Joseph H. Guth, Ph.D.
It is estimated by the Office of Management and Budget that there will be a 20% shortfall in the total number of health care workers in the medical profession by 2030. In the decades between now and then, the Baby Boomers will become the senior citizens in need of additional medical and nursing home care. All this is framed in terms of a decreasing federal budget and shrinking Social Security/Medicare funding. With all of these forces acting in concert to reduce the level, quality, dependability and availability of adequate health-related services, what will become of hospitals, medical facilities, nursing and convalescent homes in the United States for the foreseeable future? And more important, what will become of the patients and residents who will be forced to populate them?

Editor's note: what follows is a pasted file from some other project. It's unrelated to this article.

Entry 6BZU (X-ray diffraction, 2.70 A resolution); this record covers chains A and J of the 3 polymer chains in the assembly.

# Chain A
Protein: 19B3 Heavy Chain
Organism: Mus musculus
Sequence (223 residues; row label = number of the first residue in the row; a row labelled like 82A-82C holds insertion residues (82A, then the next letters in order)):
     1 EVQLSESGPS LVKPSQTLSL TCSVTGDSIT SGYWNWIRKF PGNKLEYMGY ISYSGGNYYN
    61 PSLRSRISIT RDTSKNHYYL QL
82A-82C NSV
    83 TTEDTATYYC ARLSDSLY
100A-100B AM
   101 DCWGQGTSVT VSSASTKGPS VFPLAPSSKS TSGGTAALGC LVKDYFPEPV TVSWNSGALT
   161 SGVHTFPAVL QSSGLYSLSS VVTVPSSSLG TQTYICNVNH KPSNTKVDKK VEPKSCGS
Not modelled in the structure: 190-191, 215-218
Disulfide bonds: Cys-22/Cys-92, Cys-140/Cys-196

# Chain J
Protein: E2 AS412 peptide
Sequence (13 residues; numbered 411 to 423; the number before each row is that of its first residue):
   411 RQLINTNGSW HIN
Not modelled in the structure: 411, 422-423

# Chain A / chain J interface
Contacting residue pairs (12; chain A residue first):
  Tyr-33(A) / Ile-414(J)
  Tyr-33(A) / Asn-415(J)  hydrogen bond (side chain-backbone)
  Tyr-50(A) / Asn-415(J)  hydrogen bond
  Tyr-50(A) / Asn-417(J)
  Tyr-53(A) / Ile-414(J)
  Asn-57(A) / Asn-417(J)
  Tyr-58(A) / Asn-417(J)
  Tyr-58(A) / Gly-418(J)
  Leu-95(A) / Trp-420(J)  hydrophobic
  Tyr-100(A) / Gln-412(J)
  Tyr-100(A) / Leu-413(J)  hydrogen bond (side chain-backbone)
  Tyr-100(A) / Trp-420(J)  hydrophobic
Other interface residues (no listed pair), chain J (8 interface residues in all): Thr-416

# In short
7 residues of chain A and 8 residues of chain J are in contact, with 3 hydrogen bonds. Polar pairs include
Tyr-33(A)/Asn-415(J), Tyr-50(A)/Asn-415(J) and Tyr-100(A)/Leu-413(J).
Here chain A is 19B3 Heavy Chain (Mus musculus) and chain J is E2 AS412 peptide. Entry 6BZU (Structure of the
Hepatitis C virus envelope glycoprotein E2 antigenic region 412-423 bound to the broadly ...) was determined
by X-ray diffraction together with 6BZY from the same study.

It is not going to get better since the generations following the Baby Boomers born in the 1940s are fewer and less affluent than the Boomers themselves. They are paying less into the kitty to take care of the Boomers as they reach the age at which they need to draw money and services from the system. The only viable solution this scientist sees is through the potential development of personal and healthcare robotic and automated systems to add the extra hands needed to care for the ill, injured, elderly or infirmed. Where low paying nurses aids need to give hands-on care to patients, some of the tasks may become automated or capable of being carried out through robotic systems. Over-taxed middle and upper level nurses and physicians will have to be able to take care of more patients and do it more quickly, efficiently, with less error and at a lower cost. Take the following tasks and envision systems that can partially or completely replace the human in dealing with them.